Although there is evidence supporting the role of opioid or sedative misuse in the process through which PIU is related to depressive symptoms, no study before had confirmed the mediating effects of opioid or sedative misuse. Considering mediation analyses require exclusion of an interaction between the exposure and the mediator on the outcome [39], the interaction items between opioid/sedative misuse and PIU on depressive symptoms were first tested, and the results did not find any significant interaction effects. Furthermore, the path models of this study first demonstrated that the association between PIU and depressive symptoms remained significant when opioid or sedative misuse was incorporated as a mediator, and the association above was partially mediated through opioid misuse. These findings were consistent with the theory proposed by Caplan, which showed that PIU might be a reflection of maladaptive cognitions that lead to difficulties with behavioral impulse control and ultimately resulting in adverse outcomes associated with PIU (e.g., NMUPD and depressive symptoms) [18]. Moreover, a possible explanation for the mediating effects of opioid misuse might be that PIU and opioid use may have similarities in biological characteristics [3,15]. PIU may increase the risk of opioid misuse through impaired impulse control [40] and opioid misuse is one of the known factors associated with depressive symptoms [40]. In another aspect, Davis’s cognitive–behavioral theory proposed that depressive symptoms may also predispose individuals to develop maladaptive Internet-related cognitions and behaviors that can lead to PIU [19,20]. Moreover, due to the cross-sectional nature of data which may cause bias of the mediating estimates when mediation occurs over time, another path process order was also performed to test the potential the mediating effects opioid or sedative misuse on the association between depressive symptoms and PIU. The present study also demonstrated that opioid and sedative misuse significantly mediated the association of depressive symptoms with PIU, and these results may be related to the finding that adolescents with depressive symptoms may non-medically use opioid or sedatives as a coping strategy to release a negative mood [41], and substance abuse has been reported to be able to predict a high risk of PIU [42]. Taken together, the association between PIU, opioid or sedative misuse, and depressive symptoms might be complicated; for instance, PIU can lead to opioid or sedative misuse and depressive symptoms, which in turn may worsen the problematic Internet use problem among adolescents, and vice versa. The investigation of the mediating effects of opioid or sedative misuse can add evidence for the new understanding of the mechanism of the association between PIU and depressive symptoms.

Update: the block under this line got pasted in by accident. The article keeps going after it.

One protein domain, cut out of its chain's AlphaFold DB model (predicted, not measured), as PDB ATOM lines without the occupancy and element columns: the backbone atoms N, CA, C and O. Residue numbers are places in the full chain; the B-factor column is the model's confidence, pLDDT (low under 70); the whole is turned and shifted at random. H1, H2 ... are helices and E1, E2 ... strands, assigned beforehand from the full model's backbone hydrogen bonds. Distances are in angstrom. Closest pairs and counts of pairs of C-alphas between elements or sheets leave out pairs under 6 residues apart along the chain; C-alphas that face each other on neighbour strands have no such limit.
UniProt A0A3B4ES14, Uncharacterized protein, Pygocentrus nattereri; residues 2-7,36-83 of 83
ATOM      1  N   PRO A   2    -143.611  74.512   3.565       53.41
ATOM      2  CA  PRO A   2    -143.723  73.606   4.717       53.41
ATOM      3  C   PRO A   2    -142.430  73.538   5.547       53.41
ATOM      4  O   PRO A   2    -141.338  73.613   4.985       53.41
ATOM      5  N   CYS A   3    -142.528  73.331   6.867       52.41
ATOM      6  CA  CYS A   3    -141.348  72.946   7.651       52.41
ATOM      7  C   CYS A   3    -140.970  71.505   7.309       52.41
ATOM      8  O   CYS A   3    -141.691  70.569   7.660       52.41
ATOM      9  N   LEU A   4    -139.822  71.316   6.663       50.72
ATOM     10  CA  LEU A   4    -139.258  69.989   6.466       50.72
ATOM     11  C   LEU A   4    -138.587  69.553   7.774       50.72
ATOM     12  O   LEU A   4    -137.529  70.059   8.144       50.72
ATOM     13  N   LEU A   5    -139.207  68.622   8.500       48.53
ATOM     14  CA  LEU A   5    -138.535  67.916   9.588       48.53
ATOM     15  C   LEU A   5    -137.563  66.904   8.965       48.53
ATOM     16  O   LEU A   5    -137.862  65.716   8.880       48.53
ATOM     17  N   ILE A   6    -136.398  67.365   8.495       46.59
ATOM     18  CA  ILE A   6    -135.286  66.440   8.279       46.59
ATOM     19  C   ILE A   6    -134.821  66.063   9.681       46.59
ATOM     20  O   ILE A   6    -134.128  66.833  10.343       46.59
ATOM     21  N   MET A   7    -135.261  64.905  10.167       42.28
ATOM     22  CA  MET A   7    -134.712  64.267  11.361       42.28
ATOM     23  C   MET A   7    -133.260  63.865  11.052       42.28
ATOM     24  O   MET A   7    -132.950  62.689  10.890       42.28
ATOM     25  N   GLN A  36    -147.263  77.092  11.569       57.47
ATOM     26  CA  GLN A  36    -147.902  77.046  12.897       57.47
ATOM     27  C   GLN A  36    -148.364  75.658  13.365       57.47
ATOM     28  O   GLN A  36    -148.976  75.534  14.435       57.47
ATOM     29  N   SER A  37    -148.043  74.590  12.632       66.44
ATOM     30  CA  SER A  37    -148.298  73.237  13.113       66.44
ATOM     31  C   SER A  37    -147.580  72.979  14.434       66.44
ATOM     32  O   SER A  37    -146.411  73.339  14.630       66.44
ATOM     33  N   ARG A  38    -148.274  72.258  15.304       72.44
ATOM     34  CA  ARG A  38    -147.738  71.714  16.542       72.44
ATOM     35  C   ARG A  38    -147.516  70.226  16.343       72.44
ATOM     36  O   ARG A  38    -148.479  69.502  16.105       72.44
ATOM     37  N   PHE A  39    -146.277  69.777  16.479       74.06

Based on the findings of the current study, several recommendations for preventing PIU, NMUPD, and depressive symptoms among adolescents are listed below: (1) limiting adolescents’ exposure to the Internet for a long time (e.g., playing game); (2) increasing individuals’ awareness of the adverse effects of PIU, NMUPD, and depressive symptoms; (3) providing professional health services (e.g., health services provided by clinicians or social workers in the schools or communities) to students who have been involved in PIU, NMUPD, and depressive symptoms. If possible, concomitant treatment for PIU, NMUPD, and depressive symptoms should be considered; and (4) developing a long-term surveillance system to monitor the health-risky behaviors among adolescents in China.